Avoiding Neglect: Help Is Available

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SCRANTON -- People across the area are reacting to the story of a mother and her daughters charged with murder in the death of a family member. Not only because of what police say the family did but because the victim in this case had Down syndrome.

The Arc of Northeastern Pennsylvania in Scranton works specifically with people who have intellectual disabilities.  A spokesperson there says this family had plenty of options they could have pursued to ensure Robert Gensiak lived a long, healthy, and fulfilled adult life.

"This person flew under the radar, maybe was not connected to any kind of support network, because certainly the signs and symptoms would have been there and this could have been avoided," said Patrick Quinn, The Arc of Northeastern Pennsylvania.

So many options, but none of them were pursued.

Police say a lack of care and treatment led to the death of Robert Gensiak, 32, at a home in Taylor.

Patrick Quinn is the director for residential and adult day services at the Arc in Scranton. He says if the family had reached out for help, Gensiak could have been placed in a group home, in a house with a host family, or in adult day care like the one at the Arc.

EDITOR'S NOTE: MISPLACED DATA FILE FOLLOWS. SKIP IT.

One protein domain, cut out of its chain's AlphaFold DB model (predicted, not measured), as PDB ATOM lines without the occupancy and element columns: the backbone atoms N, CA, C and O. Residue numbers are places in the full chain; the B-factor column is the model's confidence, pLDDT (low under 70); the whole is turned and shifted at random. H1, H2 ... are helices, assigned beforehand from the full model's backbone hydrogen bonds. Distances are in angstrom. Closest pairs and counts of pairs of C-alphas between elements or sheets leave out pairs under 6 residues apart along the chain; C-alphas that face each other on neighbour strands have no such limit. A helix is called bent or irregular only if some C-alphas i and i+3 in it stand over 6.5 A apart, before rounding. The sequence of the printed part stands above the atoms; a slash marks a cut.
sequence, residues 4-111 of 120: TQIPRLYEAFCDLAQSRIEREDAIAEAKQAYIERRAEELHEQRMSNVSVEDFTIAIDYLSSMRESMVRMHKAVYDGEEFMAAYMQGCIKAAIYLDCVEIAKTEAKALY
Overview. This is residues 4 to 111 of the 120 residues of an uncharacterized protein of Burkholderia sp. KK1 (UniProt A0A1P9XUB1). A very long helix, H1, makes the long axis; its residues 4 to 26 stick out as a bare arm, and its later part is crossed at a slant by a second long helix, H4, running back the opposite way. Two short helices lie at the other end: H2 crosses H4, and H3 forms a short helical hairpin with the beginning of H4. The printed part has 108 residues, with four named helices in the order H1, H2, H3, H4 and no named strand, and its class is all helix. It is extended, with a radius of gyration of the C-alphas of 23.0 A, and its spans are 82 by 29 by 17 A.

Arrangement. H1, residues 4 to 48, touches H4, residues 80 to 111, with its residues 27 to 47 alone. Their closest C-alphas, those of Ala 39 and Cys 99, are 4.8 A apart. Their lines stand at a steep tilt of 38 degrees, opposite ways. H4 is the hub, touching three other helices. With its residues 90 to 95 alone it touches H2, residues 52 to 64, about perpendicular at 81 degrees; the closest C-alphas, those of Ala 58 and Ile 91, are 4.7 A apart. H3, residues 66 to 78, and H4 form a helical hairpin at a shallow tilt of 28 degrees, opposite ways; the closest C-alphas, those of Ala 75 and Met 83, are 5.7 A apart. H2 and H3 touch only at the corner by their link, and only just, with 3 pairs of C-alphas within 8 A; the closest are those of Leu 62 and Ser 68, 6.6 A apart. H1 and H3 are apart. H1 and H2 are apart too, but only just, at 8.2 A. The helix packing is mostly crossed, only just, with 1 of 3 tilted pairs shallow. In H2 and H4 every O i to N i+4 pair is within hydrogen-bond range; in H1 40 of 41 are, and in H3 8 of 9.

"People who come to the adult day care facility like the one here at the Arc in Scranton not only can participate in activities, but they can make a little cash. Some of these guys are bagging screws for a local company," said Quinn.

"He had a right to enjoy things that 32 year olds enjoy. He might have needed some help along the way with some skilled staff and the family could still have been involved."

According to court papers, the family told police they didn't want to call a facility because they were afraid they would lose their social security checks.

Quinn says Robert Gensiak wouldn't have lost that money but his family might not have had access to it.

"That benefit is his. So wherever he would go, that benefit would follow him. I don't know why the family would be afraid that they would lose the benefit. It's not their benefit to begin with. It is his."

Quinn says news like this is disappointing especially because it could have been prevented.

"As advocates, we'll be following the case closely. We believe this is a tragedy. We want to get the word out that we are available."

If you know of anyone who might be in need of help from the Arc, you can contact them at 570-346 4010.

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